Look at a typical microfinance institution’s website and you will find heartwarming stories about people who managed to dig themselves out of poverty and into prosperity. Often, these narratives suggest people didn’t do it just for themselves, but also for their children, so that they, too, could have a better future. The clear promotional message is the potential of microfinance to better the lives of billions of poor people everywhere.
Yet, do these select stories fairly represent the true overall impact if microfinance? Or do they paint a biased, too-rosy picture, too good to be true? Hundreds of millions of people have used microfinance services over the last several decades. Perhaps that might mean the, sentimental stories chosen for highlighting on web pages and in brochures just might not be the full story. Successes intentionally selected for their promotional value are not enough to tell whether or not the poor, on average, benefit from microfinance. Maybe some are hurt, say by getting over their heads in debt. Maybe other people in some communities lose at the expense of MFI clients who gain. As it turns out, economic researchers have been looking hard into these sorts of questions a lot over the last couple decades. Using both quantitative and qualitative research methods, researchers are seeking a much better understanding of the impact of microfinance on alleviating poverty, empowering women, promoting education and much more.
Impact assessment studies are widely used by donor agencies, government officials, and investors for the purpose of evaluating their current strategies, measuring their effectiveness, whether they are having enough social or economic impact, and to identify ways to improve.
At one level, the question about microfinance’s impact has a simple answer: the fact that more than 200 million people use microfinance services suggests the industry must create some sort of positive value for clients. Why else would hundreds of millions of rational human beings participate so willingly? Thus, the questions explored in many impact assessment studies go beyond “does microfinance work in general?” to deeper and more important questions like: Is microfinance’s impact on poverty significant? Are incomes higher? Families’ health and education better? Women more empowered? Are some poor people harmed by microfinance, and why? Moreover, the research evidence helps us and industry practitioners learn about which practices work best and which are ineffective. How might microfinancial services be improved?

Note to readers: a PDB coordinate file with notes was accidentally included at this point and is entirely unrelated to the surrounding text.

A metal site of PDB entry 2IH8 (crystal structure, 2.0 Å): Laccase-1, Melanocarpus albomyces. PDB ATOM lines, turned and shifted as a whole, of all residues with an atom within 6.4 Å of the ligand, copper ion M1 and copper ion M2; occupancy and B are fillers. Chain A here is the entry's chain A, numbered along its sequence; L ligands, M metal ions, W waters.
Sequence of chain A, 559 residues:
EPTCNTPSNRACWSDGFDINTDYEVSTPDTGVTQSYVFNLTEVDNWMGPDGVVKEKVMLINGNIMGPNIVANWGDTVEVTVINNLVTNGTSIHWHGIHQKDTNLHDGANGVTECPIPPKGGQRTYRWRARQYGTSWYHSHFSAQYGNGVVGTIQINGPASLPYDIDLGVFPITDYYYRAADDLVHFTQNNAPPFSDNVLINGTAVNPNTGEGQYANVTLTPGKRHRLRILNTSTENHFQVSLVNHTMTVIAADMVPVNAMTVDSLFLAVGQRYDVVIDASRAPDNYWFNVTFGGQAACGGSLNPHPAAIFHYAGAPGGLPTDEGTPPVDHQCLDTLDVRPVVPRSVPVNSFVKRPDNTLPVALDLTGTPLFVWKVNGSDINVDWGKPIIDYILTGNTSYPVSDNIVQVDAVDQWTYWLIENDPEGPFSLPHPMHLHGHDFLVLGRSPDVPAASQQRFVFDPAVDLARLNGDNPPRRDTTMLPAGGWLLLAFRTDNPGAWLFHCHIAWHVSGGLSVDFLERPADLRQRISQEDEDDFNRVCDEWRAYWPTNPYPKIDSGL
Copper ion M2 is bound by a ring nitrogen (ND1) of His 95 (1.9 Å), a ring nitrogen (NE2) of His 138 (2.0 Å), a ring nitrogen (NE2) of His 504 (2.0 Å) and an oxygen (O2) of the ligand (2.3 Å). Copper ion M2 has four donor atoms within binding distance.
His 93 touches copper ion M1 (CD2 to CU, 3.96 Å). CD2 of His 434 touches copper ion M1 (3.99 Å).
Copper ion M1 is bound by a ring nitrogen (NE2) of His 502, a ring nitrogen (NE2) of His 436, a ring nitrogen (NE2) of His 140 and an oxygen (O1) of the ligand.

The Grameen Foundation has periodically commissioned reviews of the ever growing body of research in microfinance.[i] The resulting reports are widely well-regarded. The aim has been not only to summarize the state of our collective understanding and to broadly assess microfinance’s global impact, but also in part to distill for public consumption what can often be work mathematically impenetrable by all but specialists. The two most recent versions, in 2010 and 2015, were authored by Kathleen Odell, an associate professor of economics at Dominican University’s Brennan School of Business in Illinois.
The deepest pool of impact assessement evidence comes from microcredit, the longest standing and most widely established of the microfinance services. Jumping straight to the spoiler: what conclusions did Dr. Odell draw? What various impacts does microcredit appear to have or not have?